Music for beautiful buildings

 

A church-going Christian would be used to the practice of ensemble singing alongside prayer and contemplation, but exactly how and when the idea of religious practice blended into artistic appreciation?

Possibly from my earliest TV Christmas carol concerts, and certainly enhanced by discovering Radio 3’s Choral Evensong on midweek afternoons some time in the 1990s. Although that programme broadcasts all year round, it seems particularly suited to the dusky and dark afternoons of autumn and winter, possibly because of the format’s similarity to the Christmas Eve broadcast of lessons and carols at King’s College Cambridge.

 

KingsCollegeChapelCambridge

The chapel of King’s College Cambridge.

 

I would agree with Tom Service that the musical pleasures of choral evensong are inevitably associated with the medieval churches and cathedrals which still retain professionally-led choirs able to perform it.  If you love to visit a historic Christian church it’s surely easy to listen to some of the music which has been designed to be sung within it.

 

Chesterchoir

The medieval choir stalls at Chester Cathedral.

 

ChapelleRoyaleParis

Sainte Chapelle in Paris.

 

My most memorable personal experience of attending a religious service involving such a choir was at Mass in the Gothic style (but Victorian built) St Mary’s Catholic cathedral in Sydney, Australia. The music included William Byrd, as I remember.

 

SydneyCathedralfromabove

St Mary’s Cathedral, photographed from a conveniently high vantage in 2000, probably from the AMP Centrepoint complex. The adjoining 19th building century building, contrasting with other larger and newer ones, is the Art Gallery of New South Wales.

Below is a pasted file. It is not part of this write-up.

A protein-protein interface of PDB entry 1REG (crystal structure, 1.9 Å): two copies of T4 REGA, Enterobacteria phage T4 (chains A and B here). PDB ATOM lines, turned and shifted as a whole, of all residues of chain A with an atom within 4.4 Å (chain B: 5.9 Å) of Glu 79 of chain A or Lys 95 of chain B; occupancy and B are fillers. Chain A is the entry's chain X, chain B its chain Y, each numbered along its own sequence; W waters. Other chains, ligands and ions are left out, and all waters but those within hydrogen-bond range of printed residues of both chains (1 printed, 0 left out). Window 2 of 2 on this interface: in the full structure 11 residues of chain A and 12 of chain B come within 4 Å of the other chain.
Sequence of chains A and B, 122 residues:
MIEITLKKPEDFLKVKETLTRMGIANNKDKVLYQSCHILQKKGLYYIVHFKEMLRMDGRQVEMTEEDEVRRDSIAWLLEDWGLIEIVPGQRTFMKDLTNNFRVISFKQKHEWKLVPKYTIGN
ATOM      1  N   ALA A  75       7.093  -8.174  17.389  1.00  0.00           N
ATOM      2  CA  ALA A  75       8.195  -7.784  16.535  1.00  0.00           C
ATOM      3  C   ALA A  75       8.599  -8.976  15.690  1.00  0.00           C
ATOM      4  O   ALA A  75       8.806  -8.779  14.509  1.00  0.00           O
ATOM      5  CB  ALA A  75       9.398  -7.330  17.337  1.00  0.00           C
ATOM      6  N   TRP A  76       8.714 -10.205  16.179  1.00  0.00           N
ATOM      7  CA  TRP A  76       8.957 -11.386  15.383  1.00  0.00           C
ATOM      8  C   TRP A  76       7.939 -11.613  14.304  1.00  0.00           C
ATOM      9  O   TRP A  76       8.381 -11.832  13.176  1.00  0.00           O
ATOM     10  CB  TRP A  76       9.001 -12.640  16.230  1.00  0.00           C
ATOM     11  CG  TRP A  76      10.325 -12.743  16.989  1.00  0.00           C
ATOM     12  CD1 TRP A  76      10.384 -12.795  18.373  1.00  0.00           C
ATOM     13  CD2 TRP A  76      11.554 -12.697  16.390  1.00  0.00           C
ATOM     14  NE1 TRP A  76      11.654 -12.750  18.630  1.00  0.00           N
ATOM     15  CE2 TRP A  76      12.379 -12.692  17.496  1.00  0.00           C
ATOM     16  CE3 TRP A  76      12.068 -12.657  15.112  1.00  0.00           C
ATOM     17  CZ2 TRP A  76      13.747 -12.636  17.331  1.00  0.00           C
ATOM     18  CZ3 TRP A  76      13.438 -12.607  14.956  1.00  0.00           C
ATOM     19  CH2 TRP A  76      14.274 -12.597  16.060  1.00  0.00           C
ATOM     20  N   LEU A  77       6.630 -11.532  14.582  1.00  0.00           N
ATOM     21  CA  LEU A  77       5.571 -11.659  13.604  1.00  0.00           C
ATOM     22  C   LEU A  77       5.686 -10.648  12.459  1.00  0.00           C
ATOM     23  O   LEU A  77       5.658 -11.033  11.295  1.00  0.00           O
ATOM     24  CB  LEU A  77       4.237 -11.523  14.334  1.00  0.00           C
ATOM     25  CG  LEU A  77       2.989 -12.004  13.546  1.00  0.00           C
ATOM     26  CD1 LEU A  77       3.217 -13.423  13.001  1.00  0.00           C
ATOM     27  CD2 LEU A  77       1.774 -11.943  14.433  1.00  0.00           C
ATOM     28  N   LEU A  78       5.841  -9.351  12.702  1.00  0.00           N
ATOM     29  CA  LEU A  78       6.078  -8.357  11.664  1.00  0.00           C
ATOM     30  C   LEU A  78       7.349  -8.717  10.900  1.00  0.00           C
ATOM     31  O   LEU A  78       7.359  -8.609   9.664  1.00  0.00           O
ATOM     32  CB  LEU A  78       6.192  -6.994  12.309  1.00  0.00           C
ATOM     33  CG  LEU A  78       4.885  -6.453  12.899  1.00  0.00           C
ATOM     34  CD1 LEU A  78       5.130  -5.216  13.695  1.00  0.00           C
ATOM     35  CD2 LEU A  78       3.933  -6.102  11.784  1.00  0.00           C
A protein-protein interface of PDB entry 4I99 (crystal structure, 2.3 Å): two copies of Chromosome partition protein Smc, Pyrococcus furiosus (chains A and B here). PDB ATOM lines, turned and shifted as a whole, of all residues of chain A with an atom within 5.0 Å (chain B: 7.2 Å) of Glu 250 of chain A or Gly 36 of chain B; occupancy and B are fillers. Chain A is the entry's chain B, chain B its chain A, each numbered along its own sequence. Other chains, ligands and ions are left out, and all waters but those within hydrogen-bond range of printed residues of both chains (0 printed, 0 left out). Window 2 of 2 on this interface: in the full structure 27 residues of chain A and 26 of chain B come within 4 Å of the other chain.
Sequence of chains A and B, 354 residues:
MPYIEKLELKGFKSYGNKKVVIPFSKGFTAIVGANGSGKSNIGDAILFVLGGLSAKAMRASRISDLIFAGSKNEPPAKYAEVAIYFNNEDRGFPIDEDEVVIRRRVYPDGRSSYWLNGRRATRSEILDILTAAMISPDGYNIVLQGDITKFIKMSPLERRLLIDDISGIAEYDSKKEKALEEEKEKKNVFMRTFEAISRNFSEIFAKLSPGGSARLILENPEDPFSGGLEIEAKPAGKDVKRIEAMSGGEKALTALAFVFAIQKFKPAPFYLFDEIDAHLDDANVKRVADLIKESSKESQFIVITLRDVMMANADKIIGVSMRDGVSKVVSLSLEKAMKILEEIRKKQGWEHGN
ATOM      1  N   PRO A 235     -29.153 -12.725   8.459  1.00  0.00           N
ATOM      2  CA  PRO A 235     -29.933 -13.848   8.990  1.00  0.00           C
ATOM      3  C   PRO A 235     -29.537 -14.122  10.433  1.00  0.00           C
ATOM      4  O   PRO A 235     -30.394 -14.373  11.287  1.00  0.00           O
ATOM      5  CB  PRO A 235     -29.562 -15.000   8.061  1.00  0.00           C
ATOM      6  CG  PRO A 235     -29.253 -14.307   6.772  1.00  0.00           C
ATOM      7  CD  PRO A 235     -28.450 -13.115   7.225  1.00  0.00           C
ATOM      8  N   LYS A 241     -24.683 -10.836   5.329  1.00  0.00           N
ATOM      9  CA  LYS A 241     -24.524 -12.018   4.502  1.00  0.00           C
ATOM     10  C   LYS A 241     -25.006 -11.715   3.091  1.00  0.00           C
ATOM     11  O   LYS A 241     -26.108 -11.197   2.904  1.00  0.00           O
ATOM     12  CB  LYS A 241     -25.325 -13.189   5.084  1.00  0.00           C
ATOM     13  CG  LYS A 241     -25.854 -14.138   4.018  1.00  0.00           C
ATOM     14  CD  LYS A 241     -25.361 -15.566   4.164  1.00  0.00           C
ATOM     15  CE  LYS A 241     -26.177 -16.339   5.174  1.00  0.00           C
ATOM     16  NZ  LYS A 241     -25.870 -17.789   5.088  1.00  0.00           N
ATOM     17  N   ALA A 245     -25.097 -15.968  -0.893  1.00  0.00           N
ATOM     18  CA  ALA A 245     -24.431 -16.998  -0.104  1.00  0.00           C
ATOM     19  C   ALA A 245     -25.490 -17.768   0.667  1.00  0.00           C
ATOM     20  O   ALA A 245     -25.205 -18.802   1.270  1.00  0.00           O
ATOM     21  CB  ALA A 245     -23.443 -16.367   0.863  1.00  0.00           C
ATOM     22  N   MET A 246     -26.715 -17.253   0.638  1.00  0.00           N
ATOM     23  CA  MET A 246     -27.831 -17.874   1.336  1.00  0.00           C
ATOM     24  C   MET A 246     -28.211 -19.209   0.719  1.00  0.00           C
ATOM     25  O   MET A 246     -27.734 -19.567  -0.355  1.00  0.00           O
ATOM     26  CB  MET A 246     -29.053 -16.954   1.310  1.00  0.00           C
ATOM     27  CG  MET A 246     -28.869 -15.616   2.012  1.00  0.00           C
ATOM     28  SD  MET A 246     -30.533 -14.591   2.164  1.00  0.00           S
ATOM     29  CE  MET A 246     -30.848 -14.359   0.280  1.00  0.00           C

Yes, perhaps such music is an old-fashioned taste even for a church-goer, the sort mocked by Philip Larkin in Church Going After all, it is now more often specially planned and performed for secular audiences,  for example at the Three Choirs Festival , rather than as natural parts of the religious life of a community.

I confess to preferring plainchant and polyphony and contemporary composition (which usually requires the skills of professional singers)  rather than hymns from the 19th and early 20th centuries where a choir sings in hearty unison to organ accompaniment just as they might do in your local parish. Probably a bit of snobbery, that. Whichever, you have the strong sense that this is a form of cultural expression which, as the 21st century progresses, will become more rare and select.

 

Iona

The medieval chapel in Iona Abbey.

 

 

Venice

Somewhere bright and Baroque in Venice, probably the Church of Santa Maria della Salute.

 

StAnnesJerusalem

One of the older churches in Jerusalem, St Anne’s near the Pool of Bethesda, built by the Crusaders in the 12th century.

 

MountTabor

The startling interior of the Church of the Transfiguration, designed in the 1920s by Antonio Barluzzi, on Mount Tabor in Israel.

 

The website Saturday Chorale  contains a huge treasure trove from all periods and there are extracts of the excellent BBC series Sacred Music with performances by The Sixteen on You Tube.

 

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